Is Desmond McKenzie ready for another whipping?


Thursday, April 10, 2014    

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IT is usually an impossibility to convince a politician that he should engage the gears in his brain before he presses on the accelerator controlling what emanates from his mouth.

Some years ago Desmond McKenzie felt the need to voice an excess of praise and adulation for the man who apparently made him, grew him, glossed him over, and gave him his political birth — Eddie Seaga.

Out of some Freudian need, or simply because he wanted to prove that Seaga's strength could best be expressed by a demonstration of his (McKenzie's) own weakness, Desmond admitted that Seaga gave him a public beating inside Tivoli Gardens. According to McKenzie, "Him beat mi bimshee!"

That was the first and last I have ever heard the invented Jamaican word 'bimshee', but, I suppose, the crude admixture of humiliation and praise will bring this out in politicians.

McKenzie, who will be 62 years old this year, did not say what wrong he — a grown adult in his 30s — had committed in the 1980s when he was publicly flogged inside Tivoli Gardens. However, I have long been told what he had done to deserve such public humiliation.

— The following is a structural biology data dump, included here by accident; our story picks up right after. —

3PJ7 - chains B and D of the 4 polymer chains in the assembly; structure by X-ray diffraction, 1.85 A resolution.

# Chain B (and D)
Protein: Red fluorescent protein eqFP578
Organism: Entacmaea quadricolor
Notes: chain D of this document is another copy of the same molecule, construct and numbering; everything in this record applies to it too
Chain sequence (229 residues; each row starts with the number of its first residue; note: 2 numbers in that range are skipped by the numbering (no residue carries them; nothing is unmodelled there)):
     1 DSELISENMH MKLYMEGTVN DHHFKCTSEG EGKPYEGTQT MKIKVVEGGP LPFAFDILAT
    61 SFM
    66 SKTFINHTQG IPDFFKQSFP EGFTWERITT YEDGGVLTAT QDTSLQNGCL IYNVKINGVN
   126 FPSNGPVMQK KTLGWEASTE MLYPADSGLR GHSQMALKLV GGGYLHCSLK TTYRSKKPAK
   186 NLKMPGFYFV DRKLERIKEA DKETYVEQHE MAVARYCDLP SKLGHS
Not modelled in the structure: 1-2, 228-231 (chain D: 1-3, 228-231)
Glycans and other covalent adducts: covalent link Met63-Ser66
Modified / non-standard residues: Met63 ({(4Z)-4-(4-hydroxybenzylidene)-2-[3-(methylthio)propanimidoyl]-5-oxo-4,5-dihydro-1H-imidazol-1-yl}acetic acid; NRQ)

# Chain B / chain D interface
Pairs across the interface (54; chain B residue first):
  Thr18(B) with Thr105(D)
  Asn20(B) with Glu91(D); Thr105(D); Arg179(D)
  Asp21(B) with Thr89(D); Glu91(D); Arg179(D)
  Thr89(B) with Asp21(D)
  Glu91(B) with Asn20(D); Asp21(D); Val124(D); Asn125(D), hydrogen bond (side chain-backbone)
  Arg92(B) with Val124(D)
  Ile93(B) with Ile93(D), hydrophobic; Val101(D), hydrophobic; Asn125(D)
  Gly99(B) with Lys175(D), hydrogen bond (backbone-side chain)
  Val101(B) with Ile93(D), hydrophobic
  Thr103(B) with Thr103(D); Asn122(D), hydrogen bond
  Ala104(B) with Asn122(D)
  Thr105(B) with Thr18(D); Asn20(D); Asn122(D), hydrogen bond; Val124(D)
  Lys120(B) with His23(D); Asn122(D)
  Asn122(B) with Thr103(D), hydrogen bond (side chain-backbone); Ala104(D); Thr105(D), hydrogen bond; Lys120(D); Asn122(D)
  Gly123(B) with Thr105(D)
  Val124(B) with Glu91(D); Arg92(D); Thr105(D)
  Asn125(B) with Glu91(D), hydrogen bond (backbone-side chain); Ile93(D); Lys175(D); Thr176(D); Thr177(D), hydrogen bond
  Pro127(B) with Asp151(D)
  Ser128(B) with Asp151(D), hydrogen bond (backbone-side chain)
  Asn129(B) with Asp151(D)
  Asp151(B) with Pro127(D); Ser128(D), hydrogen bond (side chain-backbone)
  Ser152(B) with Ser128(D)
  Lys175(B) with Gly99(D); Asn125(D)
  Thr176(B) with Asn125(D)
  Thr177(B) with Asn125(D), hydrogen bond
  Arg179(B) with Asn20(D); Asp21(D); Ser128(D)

The Kingston Western member of parliament, in 2014, did not say if he was tethered like a slave of old to a sturdy wooden post, or if his trousers was pulled down to reveal a softer side of his anatomy — his 'bimshee'.

We know that in the 1980s Lester Lloyd Coke (aka Jim Brown), known to his cronies as 'Bye Bye', was head of the JLP street forces, and Tivoli Gardens would house the headquarters of the criminal empire he would later build. Today 'Jim Brown' is truly bye-bye and his son 'Dudus' will be out of circulation for many years to come.

We know that flogging was still very much active on our law books and, maybe, that 'extrajudicial' bit on Desmond McKenzie's rear end was simply the precursor to what would later be known (and copied in most garrisons) as the Tivoli Model.

We also know that in the 1980s Eddie Seaga feared no one and was essentially lord and master of his political domain. So, if he, the white-skinned Jamaican son of Lebanese immigrants, decided that it was not only OK, but socially fitting to whip the 'bimshee' of a black-skinned son of an African slave in Jamaica; and if Tivoli saw nothing wrong with it, and later the son of the African slave would endorse its usefulness for his future, why then should we interfere with the arrangement?

The unravelling of the strong political leadership that was needed to keep in check the strength of the street operations began in the mid 1990s with the rise of Dudus and his independence from political patronage. Seaga left the political stage in the mid-2000s — seemingly forced out by the exponential increase of the street forces and the diminution of his overall influence.